This is very powerful because now each developer is responsible for his credentials and certificates. Also you don’t have to share private keys with others. Apart from an excellent security practice, this makes it very convenient to work with freelancers (because ofc they shouldn’t have access to company private keys).

And that being said, those new changes in Xcode start making sense. Yes, if you go to Xcode -> Preferences -> Accounts -> View Details, with only one mouse click, you can revoke a certificate and regenerate a private/public key pair, but you’re only doing it for your personal account. Everyone else can continue working undisturbed.

It’s so simple… and obvious… and yet I’m scared to know how many companies don’t levarage teams in Apple Developer Center. Suddenly privisioning setup is a breeze (relatively… and considering the alternative). For detailed steps how to achieve that, please refer to Maintaining Your Signing Identities and Certificates.

Summary

Initially, it might be tempting to use only one iOS developer account across your whole team for provisioning. However, with changes to Xcode and the member center, it is becoming increasingly difficult to do so without encountering code signing issues from time to time. Namely, nowadays it’s way too easy to revoke a certificate from within Xcode, leaving the old private/public key pair invalid. This in turn prevents other team members from being able to run applications on your test devices.

Introducing teams in Apple Developer Center can help prevent that by having each programmer sign apps with a different certificate, all connected to the same provisioning. Even if someone revokes a certificate, he only does so for his own account – everyone else’s workflow remains undisturbed. This brings higher level of security and better organisation within the team. Also, since this is the intended way, you get easier and better support from Xcode. You can turn a mammoth task such as provisioning, into a stramlined process.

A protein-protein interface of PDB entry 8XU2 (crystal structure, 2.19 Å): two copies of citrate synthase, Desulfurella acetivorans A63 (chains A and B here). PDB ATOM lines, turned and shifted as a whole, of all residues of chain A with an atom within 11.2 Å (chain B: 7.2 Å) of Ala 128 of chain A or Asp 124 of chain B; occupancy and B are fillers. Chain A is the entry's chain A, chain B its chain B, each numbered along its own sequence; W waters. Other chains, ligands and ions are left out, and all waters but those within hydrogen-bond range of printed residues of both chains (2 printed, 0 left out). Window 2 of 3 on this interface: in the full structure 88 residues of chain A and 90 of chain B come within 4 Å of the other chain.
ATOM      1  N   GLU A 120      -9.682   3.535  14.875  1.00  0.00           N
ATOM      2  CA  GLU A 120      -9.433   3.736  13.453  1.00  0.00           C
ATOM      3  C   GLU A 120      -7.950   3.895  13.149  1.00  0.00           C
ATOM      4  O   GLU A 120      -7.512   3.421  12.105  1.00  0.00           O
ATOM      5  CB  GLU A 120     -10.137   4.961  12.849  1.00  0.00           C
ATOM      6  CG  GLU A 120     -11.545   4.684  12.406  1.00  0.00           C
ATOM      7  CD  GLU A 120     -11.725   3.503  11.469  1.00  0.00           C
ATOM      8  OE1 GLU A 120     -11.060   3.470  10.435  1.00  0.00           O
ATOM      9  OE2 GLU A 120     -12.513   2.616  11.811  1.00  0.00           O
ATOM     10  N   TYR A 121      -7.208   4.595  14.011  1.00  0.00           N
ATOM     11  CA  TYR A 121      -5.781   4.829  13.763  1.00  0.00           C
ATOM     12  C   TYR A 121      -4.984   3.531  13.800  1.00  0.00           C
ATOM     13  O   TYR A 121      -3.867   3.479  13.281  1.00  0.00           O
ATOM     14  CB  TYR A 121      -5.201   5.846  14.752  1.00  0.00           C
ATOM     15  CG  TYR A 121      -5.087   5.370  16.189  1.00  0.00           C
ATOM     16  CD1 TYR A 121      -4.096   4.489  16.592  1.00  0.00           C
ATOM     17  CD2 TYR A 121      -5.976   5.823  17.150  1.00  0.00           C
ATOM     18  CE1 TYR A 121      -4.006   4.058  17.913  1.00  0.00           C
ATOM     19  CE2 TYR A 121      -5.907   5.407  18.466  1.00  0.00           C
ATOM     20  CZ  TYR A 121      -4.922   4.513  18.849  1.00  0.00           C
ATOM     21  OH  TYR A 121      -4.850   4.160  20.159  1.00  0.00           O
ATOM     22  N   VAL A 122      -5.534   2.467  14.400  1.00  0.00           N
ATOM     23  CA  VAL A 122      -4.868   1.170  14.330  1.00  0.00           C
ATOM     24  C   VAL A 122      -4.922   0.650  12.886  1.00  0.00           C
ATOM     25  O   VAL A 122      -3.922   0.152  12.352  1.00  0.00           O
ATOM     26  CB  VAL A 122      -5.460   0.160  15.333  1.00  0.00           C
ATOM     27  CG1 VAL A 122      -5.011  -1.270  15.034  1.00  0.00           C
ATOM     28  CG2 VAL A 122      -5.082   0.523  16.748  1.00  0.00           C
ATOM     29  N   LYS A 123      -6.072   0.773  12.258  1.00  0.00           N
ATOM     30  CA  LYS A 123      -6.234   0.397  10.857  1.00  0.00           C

To get started with teams in Apple Developer Center, go ahead and read the following developer reference document. For more information on permission tiers, refer to team roles in the developer reference.

Text Kit exclusion paths

Normally, a good author would wait until the end to reveal his ultimate thoughts on a subject, but since I’m probably not a good author, I’ll allow myself to skip right to it:

What a time to be alive…!

That was my reaction when I first read about Text Kit exclusion paths. Seriously speaking,
I was generally impressed at the little gems that are now available within the Cocoa framework. Anyway, before I get too emotional, lets get started:

What is Text Kit

Text Kit is a framework, introduced in iOS 7, that brings some advancements in text rendering for iOS projects.
To explain why this is so exciding, I’ll have to take you back to the old days of iOS development.

Prior to iOS 6, while most UI components would provide a fair amount of text visiolization customizations, they were all limited to fonts, colors and alignments.
Even simple things like bolding a single word in a label was unavailable.

Try explaining that to your designer…

Naturally, this is a weird limitation since it’s such a basic requirement. It’s everywhere, so it’s a bit difficult to convince people why this would be more difficult than they expect.

To be fair, it’s not just iOS. Most platforms are not much better. If you want to perform even the most basic text formating operations, you have to go for HTML.

And that’s exactly what happened in iOS 6. Suddently, “rich-text” formating was made nice and easy. But looking under the hood, one would quickly realize that what powers that new functionality is actually something you should be familiar with, namely WebKit. So in reality, that was no better than using HTML.

To be honest, a little HTML processing has never hurt anyone (actually, it probably has), and I’m pretty sure there wouldn’t be any performance considerations unless you really go overboard with it. However, there’s something inside me that cringes everytime I hear about using HTML in a native app.

Luckily, this is no longer an issue. Because with the “invention” of iOS7, Text Kit has got your back.

What Text Kit can do for you

Text Kit will not pay the rent when it is due, unfortunately, but it will make you not have a panic attack everytime you have to visualize text in anything but the most trivial way.

If you go to the reference page for Text Kit you’ll find all kinds of low level text and font… thingies like glyphs. As a man who can hardly distinguish between fonts, I wouldn’t want to go into details about this, though. I’ll just stick to the other aspects of Text Kit.

Changing text layout